An inauguration for Spartans to remember

NASHUA – For several months now, Peter LaFlamme and his staff have been busy cooking up the perfect buffet of events to make 2005 – the 50th anniversary year for their Spartans Drum and Bugle Corps – one to remember.

But it wasn’t until last Friday that the sweetest ingredient of all arrived.

It came in the form of a telephone call from Washington, which LaFlamme answered in his office at Spartans Hall.

“Take a deep breath now . . . the Spartans are going!” LaFlamme heard U.S. Army Maj. Bob Powers announce in his ear.

That meant that for the fifth time in the group’s 50 years, the Spartans have been chosen to represent New Hampshire in the presidential inaugural organizations of its type even once.

In a bit of a deja vu, the Spartans will again march in honor of President George W. Bush. The group also was chosen to represent New Hampshire for Bush’s first inaugural parade, a rainy affair in January 2001.

“This is a great honor for us, certainly a fabulous opportunity for the kids who are going,” LaFlamme said Monday. “They’re making history . . . it’s a once-in-a-lifetime chance.”

Although the plate of Spartans management will be incredibly full for the next five weeks, LaFlamme said he wouldn’t trade the honor for anything.

“It’s a huge workload, but a happy workload,” said LaFlamme, the executive director of the group.

It’s unclear exactly how many musicians will be making the trip, but LaFlamme said he hopes to outfit for duty as many of the corps’ newest recruits, including those who attended the Spartans’ recent open house, as possible. That should mean roughly 150, “hopefully more,” he said. The pare-down process begins Sunday.

“Our membership has been growing and growing, and that means more uniforms and more instruments,” he said. “But because we pride ourselves on being an educational group, I’m going to try to bring a lot of kids, even those who may not make the corps next year.”

With delivery of the official itinerary expected today, LaFlamme said he’s confident his staff will be able to meet the necessary logistical maneuvering for a smooth trip. But there’s one wild card in the equation – funding.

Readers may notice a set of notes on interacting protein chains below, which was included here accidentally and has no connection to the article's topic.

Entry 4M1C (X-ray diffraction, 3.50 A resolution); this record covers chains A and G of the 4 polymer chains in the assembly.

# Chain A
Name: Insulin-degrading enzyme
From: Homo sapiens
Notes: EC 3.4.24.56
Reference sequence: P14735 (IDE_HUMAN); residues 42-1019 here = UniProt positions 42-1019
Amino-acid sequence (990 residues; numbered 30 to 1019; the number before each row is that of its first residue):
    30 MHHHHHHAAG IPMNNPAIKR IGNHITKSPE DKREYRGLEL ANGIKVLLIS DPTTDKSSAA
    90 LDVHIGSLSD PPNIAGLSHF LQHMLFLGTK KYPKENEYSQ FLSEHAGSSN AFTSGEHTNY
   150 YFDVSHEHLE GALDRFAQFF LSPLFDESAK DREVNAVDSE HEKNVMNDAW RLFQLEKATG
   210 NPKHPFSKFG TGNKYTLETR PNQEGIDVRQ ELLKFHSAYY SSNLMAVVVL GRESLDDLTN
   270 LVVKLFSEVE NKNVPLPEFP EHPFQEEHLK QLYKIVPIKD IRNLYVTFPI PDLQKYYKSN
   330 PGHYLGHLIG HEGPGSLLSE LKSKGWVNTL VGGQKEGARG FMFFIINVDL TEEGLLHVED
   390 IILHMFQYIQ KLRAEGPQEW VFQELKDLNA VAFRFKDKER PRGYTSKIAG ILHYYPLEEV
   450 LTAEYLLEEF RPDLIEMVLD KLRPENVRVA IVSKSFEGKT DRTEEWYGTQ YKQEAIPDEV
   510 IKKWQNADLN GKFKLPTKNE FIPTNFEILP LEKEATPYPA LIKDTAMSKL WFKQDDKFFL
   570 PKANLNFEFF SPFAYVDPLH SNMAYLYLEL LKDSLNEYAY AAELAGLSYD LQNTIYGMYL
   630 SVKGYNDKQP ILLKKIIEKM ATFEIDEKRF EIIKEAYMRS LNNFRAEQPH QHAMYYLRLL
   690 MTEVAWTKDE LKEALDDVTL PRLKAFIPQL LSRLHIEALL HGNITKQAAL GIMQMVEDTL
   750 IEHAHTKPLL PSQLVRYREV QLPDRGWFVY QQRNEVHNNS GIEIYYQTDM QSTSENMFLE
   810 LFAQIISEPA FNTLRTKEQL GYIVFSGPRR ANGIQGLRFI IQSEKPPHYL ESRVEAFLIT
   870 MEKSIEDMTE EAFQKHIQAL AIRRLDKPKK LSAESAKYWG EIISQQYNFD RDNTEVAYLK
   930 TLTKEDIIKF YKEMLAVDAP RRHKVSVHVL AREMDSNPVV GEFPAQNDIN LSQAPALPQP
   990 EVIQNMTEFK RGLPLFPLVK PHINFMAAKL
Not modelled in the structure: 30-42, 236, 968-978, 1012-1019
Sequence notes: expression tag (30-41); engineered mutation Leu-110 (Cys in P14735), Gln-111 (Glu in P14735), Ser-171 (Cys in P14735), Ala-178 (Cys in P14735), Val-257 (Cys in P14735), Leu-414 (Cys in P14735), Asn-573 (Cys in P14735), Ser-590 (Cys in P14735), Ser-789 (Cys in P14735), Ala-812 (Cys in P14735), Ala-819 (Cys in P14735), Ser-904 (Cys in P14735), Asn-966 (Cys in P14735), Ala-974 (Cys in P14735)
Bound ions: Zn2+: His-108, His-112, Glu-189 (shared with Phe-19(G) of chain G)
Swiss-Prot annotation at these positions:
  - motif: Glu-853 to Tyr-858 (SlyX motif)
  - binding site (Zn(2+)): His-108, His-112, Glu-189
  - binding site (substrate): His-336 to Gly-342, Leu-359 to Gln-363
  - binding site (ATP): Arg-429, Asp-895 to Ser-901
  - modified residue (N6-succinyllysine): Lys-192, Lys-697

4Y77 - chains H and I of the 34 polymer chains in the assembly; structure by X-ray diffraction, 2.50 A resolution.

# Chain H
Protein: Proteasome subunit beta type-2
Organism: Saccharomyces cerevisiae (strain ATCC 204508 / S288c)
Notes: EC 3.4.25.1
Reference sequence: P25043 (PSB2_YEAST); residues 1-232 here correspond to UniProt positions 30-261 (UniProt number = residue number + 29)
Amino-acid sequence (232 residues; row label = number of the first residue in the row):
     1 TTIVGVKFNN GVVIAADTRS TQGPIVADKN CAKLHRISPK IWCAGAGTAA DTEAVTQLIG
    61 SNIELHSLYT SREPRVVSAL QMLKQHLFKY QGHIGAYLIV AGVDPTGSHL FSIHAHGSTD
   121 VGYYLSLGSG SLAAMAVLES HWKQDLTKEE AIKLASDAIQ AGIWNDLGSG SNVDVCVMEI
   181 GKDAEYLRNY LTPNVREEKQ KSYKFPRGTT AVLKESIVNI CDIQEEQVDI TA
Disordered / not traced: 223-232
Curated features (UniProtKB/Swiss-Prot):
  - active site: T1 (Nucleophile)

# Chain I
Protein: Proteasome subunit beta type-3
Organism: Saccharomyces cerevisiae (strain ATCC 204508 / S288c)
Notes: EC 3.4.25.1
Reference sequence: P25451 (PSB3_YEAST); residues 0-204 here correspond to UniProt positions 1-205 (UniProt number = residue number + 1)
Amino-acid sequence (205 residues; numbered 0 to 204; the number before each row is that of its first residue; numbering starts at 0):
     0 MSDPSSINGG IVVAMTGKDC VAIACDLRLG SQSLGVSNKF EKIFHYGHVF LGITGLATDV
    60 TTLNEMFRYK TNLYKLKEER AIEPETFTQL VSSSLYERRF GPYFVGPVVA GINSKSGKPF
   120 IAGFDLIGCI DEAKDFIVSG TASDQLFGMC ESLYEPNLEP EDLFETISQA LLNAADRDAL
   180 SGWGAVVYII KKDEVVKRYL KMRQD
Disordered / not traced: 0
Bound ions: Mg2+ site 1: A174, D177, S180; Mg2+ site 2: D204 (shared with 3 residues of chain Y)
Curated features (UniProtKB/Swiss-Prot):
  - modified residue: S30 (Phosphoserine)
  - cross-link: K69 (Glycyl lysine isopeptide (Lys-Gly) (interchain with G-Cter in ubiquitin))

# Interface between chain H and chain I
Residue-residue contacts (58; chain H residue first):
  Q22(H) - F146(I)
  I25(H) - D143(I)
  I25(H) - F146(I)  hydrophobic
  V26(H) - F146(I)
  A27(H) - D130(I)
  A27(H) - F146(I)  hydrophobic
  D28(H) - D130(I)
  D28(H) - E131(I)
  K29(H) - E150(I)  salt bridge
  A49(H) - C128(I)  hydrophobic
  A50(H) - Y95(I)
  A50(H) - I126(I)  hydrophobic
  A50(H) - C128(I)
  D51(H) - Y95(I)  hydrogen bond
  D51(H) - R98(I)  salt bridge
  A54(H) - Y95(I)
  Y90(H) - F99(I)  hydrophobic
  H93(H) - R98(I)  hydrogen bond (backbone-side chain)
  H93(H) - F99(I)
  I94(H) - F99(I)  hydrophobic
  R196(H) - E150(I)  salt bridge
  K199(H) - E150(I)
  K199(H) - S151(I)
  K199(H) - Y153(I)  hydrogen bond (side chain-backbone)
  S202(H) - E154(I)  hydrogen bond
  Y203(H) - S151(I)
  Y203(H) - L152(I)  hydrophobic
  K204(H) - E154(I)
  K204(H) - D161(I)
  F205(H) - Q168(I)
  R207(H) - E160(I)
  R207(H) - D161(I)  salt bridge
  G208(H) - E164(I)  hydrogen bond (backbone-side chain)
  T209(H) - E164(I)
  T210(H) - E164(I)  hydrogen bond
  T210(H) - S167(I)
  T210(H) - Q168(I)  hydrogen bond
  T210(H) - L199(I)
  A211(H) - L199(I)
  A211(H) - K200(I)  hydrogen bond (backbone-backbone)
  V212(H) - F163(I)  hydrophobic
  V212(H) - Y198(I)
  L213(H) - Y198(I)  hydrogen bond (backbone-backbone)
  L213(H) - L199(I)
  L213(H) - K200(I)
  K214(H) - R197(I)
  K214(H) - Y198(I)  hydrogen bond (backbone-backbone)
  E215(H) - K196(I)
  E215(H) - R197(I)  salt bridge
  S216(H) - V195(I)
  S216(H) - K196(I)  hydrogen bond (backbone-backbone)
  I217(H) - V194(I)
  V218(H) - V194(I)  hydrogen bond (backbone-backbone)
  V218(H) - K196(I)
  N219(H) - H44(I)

“We’re looking for sponsors starting right now,” he said. “Ten bucks or a thousand, everything is a big help.”

LaFlamme estimates the event will cost around $50,000.

“It was $35,000 four years ago, and everything’s gone up – gas has doubled, insurance has tripled,” he said.

LaFlamme said several fund-raising ideas are already in the works. “We might put together a tour package for parents and friends that would include transportation and bleacher seats for the parade,” he said.

The Spartans’ first inaugural parade appearance was in January 1977 for Jimmy Carter, the little-known Georgia governor who beat incumbent Gerald Ford in the 1976 election.

LaFlamme’s father, Albert “Berdie” LaFlamme, founded the Spartans in 1955. He remembers well that first inaugural trip.

“(Meldrim) Thomson was governor, and we were in Florida for the Orange Bowl parade,” the senior LaFlamme said. “He called down there and asked if we’d do (the inaugural parade) and I said, ‘We can’t do that, we’re broke,’” he said, laughing.

“Thomson said, ‘Never mind about that, just tell me you can make it, we’ll take care of the rest,’ ” he added.

The Spartans’ other inaugural invitations were for President Reagan’s second term in 1985 and George H. W. Bush’s parade in 1989.

The senior LaFlamme has an extra inaugural parade under his belt, however – as co-director of the Salem High School band for the first Reagan term in 1981.

“Reagan was up in Salem campaigning, and some of the kids in the band got together and played for him,” LaFlamme said. “Afterward, he remarked that if he makes it, he’d invite them to Washington.”

With plenty of witnesses hearing that promise, LaFlamme said, Reagan and his handlers dared not change their minds come inauguration time. “Dan Rather even called me, asking me if Reagan had broken his promise,” he added with a laugh.

So Salem High – this time with a much larger contingent of 250, including LaFlamme – got its place in history.

“It’s a great thing to be involved with,” he said. “It really is a beautiful parade.”